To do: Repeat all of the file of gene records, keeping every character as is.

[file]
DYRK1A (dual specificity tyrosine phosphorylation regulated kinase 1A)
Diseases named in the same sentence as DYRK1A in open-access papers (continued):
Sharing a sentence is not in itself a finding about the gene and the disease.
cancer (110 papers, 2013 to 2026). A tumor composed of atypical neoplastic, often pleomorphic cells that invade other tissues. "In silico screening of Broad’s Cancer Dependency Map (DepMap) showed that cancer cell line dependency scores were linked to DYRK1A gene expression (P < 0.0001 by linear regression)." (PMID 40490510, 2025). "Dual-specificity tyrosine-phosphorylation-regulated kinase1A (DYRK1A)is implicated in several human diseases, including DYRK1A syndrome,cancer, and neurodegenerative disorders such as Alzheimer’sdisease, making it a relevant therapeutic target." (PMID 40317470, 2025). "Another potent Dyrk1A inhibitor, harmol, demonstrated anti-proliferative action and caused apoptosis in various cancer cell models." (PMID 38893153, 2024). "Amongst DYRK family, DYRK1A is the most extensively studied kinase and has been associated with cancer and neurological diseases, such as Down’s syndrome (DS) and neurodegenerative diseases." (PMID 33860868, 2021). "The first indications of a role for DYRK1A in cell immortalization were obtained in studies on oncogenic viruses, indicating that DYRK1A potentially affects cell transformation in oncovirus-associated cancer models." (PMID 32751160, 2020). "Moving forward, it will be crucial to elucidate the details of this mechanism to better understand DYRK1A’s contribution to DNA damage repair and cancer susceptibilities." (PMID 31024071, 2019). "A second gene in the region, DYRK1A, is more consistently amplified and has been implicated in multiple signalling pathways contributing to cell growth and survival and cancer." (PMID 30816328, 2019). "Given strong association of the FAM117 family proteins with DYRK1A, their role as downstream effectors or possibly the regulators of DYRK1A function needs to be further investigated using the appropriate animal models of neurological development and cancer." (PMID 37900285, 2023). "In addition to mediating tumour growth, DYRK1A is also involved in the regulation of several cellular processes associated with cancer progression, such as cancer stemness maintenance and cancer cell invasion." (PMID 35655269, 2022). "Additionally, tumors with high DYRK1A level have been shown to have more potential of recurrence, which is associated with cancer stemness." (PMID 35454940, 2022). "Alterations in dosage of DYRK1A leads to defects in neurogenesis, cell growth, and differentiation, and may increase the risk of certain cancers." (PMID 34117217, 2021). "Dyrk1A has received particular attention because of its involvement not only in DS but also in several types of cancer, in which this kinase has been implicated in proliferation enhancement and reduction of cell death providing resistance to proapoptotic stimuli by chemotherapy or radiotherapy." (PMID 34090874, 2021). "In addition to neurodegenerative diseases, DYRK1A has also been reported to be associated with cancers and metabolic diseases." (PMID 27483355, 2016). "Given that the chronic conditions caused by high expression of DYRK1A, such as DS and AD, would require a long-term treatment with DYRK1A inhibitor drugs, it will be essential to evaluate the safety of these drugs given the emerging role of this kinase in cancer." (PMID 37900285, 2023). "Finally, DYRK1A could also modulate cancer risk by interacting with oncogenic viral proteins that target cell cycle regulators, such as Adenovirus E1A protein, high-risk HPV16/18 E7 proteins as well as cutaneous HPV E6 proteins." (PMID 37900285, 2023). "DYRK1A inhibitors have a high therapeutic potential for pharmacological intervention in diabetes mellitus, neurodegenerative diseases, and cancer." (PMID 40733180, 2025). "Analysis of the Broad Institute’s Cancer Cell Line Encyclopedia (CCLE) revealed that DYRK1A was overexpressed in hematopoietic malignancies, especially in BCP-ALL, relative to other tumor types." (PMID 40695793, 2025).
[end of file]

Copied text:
DYRK1A (dual specificity tyrosine phosphorylation regulated kinase 1A)
Diseases named in the same sentence as DYRK1A in open-access papers (continued):
Sharing a sentence is not in itself a finding about the gene and the disease.
cancer (110 papers, 2013 to 2026). A tumor composed of atypical neoplastic, often pleomorphic cells that invade other tissues. "In silico screening of Broad’s Cancer Dependency Map (DepMap) showed that cancer cell line dependency scores were linked to DYRK1A gene expression (P < 0.0001 by linear regression)." (PMID 40490510, 2025). "Dual-specificity tyrosine-phosphorylation-regulated kinase1A (DYRK1A)is implicated in several human diseases, including DYRK1A syndrome,cancer, and neurodegenerative disorders such as Alzheimer’sdisease, making it a relevant therapeutic target." (PMID 40317470, 2025). "Another potent Dyrk1A inhibitor, harmol, demonstrated anti-proliferative action and caused apoptosis in various cancer cell models." (PMID 38893153, 2024). "Amongst DYRK family, DYRK1A is the most extensively studied kinase and has been associated with cancer and neurological diseases, such as Down’s syndrome (DS) and neurodegenerative diseases." (PMID 33860868, 2021). "The first indications of a role for DYRK1A in cell immortalization were obtained in studies on oncogenic viruses, indicating that DYRK1A potentially affects cell transformation in oncovirus-associated cancer models." (PMID 32751160, 2020). "Moving forward, it will be crucial to elucidate the details of this mechanism to better understand DYRK1A’s contribution to DNA damage repair and cancer susceptibilities." (PMID 31024071, 2019). "A second gene in the region, DYRK1A, is more consistently amplified and has been implicated in multiple signalling pathways contributing to cell growth and survival and cancer." (PMID 30816328, 2019). "Given strong association of the FAM117 family proteins with DYRK1A, their role as downstream effectors or possibly the regulators of DYRK1A function needs to be further investigated using the appropriate animal models of neurological development and cancer." (PMID 37900285, 2023). "In addition to mediating tumour growth, DYRK1A is also involved in the regulation of several cellular processes associated with cancer progression, such as cancer stemness maintenance and cancer cell invasion." (PMID 35655269, 2022). "Additionally, tumors with high DYRK1A level have been shown to have more potential of recurrence, which is associated with cancer stemness." (PMID 35454940, 2022). "Alterations in dosage of DYRK1A leads to defects in neurogenesis, cell growth, and differentiation, and may increase the risk of certain cancers." (PMID 34117217, 2021). "Dyrk1A has received particular attention because of its involvement not only in DS but also in several types of cancer, in which this kinase has been implicated in proliferation enhancement and reduction of cell death providing resistance to proapoptotic stimuli by chemotherapy or radiotherapy." (PMID 34090874, 2021). "In addition to neurodegenerative diseases, DYRK1A has also been reported to be associated with cancers and metabolic diseases." (PMID 27483355, 2016). "Given that the chronic conditions caused by high expression of DYRK1A, such as DS and AD, would require a long-term treatment with DYRK1A inhibitor drugs, it will be essential to evaluate the safety of these drugs given the emerging role of this kinase in cancer." (PMID 37900285, 2023). "Finally, DYRK1A could also modulate cancer risk by interacting with oncogenic viral proteins that target cell cycle regulators, such as Adenovirus E1A protein, high-risk HPV16/18 E7 proteins as well as cutaneous HPV E6 proteins." (PMID 37900285, 2023). "DYRK1A inhibitors have a high therapeutic potential for pharmacological intervention in diabetes mellitus, neurodegenerative diseases, and cancer." (PMID 40733180, 2025). "Analysis of the Broad Institute’s Cancer Cell Line Encyclopedia (CCLE) revealed that DYRK1A was overexpressed in hematopoietic malignancies, especially in BCP-ALL, relative to other tumor types." (PMID 40695793, 2025).